Growing Addiction to the Internet in India


Internet addiction is increasingly becoming prevalent in India. Psychiatrists say that it affects adolescents and young people the most.

T.S Jaisoorya, psychiatrist at the National Institute of Mental Health and Sciences (NIMHANS) in Bengaluru believes that males are most likely to get addicted to the Internet. Elaborating on the demographic most likely to be affected, he said, “Internet addiction is not uncommon among adolescents and young people, and males are most likely to get affected.”

The prospect of Internet addiction looms in India with reports suggesting that by 2020, the country is expected to have 730 million Internet users as opposed to the 620 million in 2019.

“One can be addicted to pornography, to Netflix, YouTube, gaming, social media, compulsive buying, etc”, Jaisoorya said. Clinical Post-Doctoral Fellow Furqan Ali discussed the nature of Internet addiction. “There is a phrase called behavioural addiction that is not based in substances.” Furthermore, each individual has a pattern of addiction.

That said, one does not get addicted overnight. “Addiction develops over two years”, Jaisoorya explained. “People do not control their Internet usage.” A 2017 paper titled ‘Study of Internet addiction: Prevalence, pattern, and psychopathology among health professional undergraduates’ explores the prevalence of Internet addiction. A cross-sectional study was conducted among 846 students of various faculties from a Deemed University wherein students were assessed with semi-structured data, Internet addiction test, and mental health Inventory.

The test classified students as ‘normal’ and ‘addicted’. The test found the total prevalence of Internet addiction to be 19.85 percent with moderate and severe addiction being 19.5 percent and 0.4 percent, respectively. The study found male gender, login status, emotional ties, and psychological distress as significant predictors of Internet addiction among students.

Jaisoorya was definitive on what constitutes an addiction. “When using the Internet is a part of your job, you can’t call it an addiction. For e.g.; professional gamers have to be online for extended periods of time. It does not necessarily mean that they are addicted to the Internet.” “If dysfunction is a part of the social occupation, it becomes an addiction”.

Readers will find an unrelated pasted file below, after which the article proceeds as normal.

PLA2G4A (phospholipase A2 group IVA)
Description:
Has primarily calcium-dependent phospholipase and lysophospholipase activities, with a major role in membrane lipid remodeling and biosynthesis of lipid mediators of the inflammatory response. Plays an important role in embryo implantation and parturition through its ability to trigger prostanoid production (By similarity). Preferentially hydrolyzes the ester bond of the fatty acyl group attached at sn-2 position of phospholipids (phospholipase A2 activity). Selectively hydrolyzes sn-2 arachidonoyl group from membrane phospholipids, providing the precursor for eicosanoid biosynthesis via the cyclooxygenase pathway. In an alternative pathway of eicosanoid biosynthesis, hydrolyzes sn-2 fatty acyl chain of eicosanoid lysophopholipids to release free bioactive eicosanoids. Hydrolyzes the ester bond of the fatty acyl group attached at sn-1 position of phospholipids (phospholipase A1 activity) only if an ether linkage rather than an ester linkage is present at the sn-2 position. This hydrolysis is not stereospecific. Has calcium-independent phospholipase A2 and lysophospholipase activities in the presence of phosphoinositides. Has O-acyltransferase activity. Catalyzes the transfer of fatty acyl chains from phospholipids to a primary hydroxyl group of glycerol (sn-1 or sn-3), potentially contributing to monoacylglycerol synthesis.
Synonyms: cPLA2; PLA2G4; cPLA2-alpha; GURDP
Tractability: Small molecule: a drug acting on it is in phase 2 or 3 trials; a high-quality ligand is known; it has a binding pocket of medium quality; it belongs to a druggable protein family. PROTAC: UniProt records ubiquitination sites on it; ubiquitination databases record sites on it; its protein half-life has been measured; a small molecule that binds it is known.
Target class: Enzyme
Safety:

Both Jaisoorya and Ali believed that Internet addiction was linked to other illnesses. Hence, the treatment involves addressing the underlying cause. “When one is not socially competent, Internet acts as an ‘escape from reality’, Jaisoorya explained.”  “If one has personality issues, he may look at the Internet as a source of companionship”, Ali added.

Elaborating further, Ali said “if an adolescent has Attention Deficiency Disorder (ADD), he may play video games to attain a ‘rush’.  Similarly, a depressed individual would seek the Internet for a dopamine release.”

With regards to treatment, Ali explained that non-pharmacological management are used namely; Behavioural therapy, cognitive therapy, mindfulness as well as correcting habits. “Apart from cutting the addictive stimuli, we try and encourage other stimuli,” Jaisoorya remarked. “For eg; we may encourage patients to take up a course where face to face interaction is required.”

The process of rehabilitation depends on the underlying illness. “There is a chance that functioning could get back to normal,” Jaisoorya said. Drawing an analogy between icebergs and Internet addiction, Ali explained, “Only one third is visible, and the two-third goes undetected or is unrecognized by family members. It takes a trained eye to identify underlying reasons.”